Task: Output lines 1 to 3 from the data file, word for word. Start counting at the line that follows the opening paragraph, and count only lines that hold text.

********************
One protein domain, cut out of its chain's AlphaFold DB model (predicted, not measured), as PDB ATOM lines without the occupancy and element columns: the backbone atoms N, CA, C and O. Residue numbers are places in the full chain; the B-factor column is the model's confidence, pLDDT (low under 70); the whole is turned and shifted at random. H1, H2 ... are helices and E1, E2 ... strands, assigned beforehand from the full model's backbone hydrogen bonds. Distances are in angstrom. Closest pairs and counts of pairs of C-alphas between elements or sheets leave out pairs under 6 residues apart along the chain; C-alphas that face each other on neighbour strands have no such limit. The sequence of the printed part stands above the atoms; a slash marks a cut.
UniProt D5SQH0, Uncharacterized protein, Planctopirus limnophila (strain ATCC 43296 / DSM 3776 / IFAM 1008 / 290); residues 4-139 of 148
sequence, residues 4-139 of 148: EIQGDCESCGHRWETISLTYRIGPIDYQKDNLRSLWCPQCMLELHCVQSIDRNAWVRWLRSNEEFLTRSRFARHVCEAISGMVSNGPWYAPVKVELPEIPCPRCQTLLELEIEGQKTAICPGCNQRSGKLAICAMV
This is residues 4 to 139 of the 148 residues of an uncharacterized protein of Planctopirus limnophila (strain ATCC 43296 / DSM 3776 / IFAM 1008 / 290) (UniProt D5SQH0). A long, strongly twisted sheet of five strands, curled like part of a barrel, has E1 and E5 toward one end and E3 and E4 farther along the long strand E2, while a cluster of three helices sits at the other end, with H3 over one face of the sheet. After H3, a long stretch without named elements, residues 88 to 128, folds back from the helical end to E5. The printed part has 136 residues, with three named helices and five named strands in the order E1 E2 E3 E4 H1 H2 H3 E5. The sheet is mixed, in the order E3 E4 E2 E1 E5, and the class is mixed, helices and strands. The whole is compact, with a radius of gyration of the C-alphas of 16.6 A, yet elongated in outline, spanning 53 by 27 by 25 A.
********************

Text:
UniProt D5SQH0, Uncharacterized protein, Planctopirus limnophila (strain ATCC 43296 / DSM 3776 / IFAM 1008 / 290); residues 4-139 of 148
sequence, residues 4-139 of 148: EIQGDCESCGHRWETISLTYRIGPIDYQKDNLRSLWCPQCMLELHCVQSIDRNAWVRWLRSNEEFLTRSRFARHVCEAISGMVSNGPWYAPVKVELPEIPCPRCQTLLELEIEGQKTAICPGCNQRSGKLAICAMV
This is residues 4 to 139 of the 148 residues of an uncharacterized protein of Planctopirus limnophila (strain ATCC 43296 / DSM 3776 / IFAM 1008 / 290) (UniProt D5SQH0). A long, strongly twisted sheet of five strands, curled like part of a barrel, has E1 and E5 toward one end and E3 and E4 farther along the long strand E2, while a cluster of three helices sits at the other end, with H3 over one face of the sheet. After H3, a long stretch without named elements, residues 88 to 128, folds back from the helical end to E5. The printed part has 136 residues, with three named helices and five named strands in the order E1 E2 E3 E4 H1 H2 H3 E5. The sheet is mixed, in the order E3 E4 E2 E1 E5, and the class is mixed, helices and strands. The whole is compact, with a radius of gyration of the C-alphas of 16.6 A, yet elongated in outline, spanning 53 by 27 by 25 A.